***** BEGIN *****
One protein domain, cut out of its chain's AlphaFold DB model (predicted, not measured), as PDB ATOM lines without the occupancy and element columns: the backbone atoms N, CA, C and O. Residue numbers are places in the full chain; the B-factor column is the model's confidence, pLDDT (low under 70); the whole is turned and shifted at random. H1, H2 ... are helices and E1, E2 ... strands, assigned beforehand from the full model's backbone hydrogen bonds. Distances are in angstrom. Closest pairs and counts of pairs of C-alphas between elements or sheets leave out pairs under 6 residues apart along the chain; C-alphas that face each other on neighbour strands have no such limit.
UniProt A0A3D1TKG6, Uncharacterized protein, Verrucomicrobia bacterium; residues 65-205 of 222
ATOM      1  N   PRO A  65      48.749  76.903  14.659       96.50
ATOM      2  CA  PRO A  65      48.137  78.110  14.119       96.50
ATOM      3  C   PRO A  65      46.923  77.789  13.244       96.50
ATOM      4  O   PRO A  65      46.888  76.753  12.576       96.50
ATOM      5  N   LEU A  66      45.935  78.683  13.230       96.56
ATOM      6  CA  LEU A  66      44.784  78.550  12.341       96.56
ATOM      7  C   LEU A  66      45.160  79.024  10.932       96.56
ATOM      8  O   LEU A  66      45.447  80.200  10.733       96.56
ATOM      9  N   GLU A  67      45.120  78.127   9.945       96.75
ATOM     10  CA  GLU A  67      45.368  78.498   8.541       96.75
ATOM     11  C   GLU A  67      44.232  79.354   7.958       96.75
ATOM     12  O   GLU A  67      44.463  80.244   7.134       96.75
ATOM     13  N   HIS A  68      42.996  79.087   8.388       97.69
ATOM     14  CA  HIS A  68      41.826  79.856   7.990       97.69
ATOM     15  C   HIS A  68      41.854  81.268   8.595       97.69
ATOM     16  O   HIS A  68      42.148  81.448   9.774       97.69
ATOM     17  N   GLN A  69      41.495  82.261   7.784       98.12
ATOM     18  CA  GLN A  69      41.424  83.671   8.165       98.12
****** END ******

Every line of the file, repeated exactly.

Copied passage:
One protein domain, cut out of its chain's AlphaFold DB model (predicted, not measured), as PDB ATOM lines without the occupancy and element columns: the backbone atoms N, CA, C and O. Residue numbers are places in the full chain; the B-factor column is the model's confidence, pLDDT (low under 70); the whole is turned and shifted at random. H1, H2 ... are helices and E1, E2 ... strands, assigned beforehand from the full model's backbone hydrogen bonds. Distances are in angstrom. Closest pairs and counts of pairs of C-alphas between elements or sheets leave out pairs under 6 residues apart along the chain; C-alphas that face each other on neighbour strands have no such limit.
UniProt A0A3D1TKG6, Uncharacterized protein, Verrucomicrobia bacterium; residues 65-205 of 222
ATOM      1  N   PRO A  65      48.749  76.903  14.659       96.50
ATOM      2  CA  PRO A  65      48.137  78.110  14.119       96.50
ATOM      3  C   PRO A  65      46.923  77.789  13.244       96.50
ATOM      4  O   PRO A  65      46.888  76.753  12.576       96.50
ATOM      5  N   LEU A  66      45.935  78.683  13.230       96.56
ATOM      6  CA  LEU A  66      44.784  78.550  12.341       96.56
ATOM      7  C   LEU A  66      45.160  79.024  10.932       96.56
ATOM      8  O   LEU A  66      45.447  80.200  10.733       96.56
ATOM      9  N   GLU A  67      45.120  78.127   9.945       96.75
ATOM     10  CA  GLU A  67      45.368  78.498   8.541       96.75
ATOM     11  C   GLU A  67      44.232  79.354   7.958       96.75
ATOM     12  O   GLU A  67      44.463  80.244   7.134       96.75
ATOM     13  N   HIS A  68      42.996  79.087   8.388       97.69
ATOM     14  CA  HIS A  68      41.826  79.856   7.990       97.69
ATOM     15  C   HIS A  68      41.854  81.268   8.595       97.69
ATOM     16  O   HIS A  68      42.148  81.448   9.774       97.69
ATOM     17  N   GLN A  69      41.495  82.261   7.784       98.12
ATOM     18  CA  GLN A  69      41.424  83.671   8.165       98.12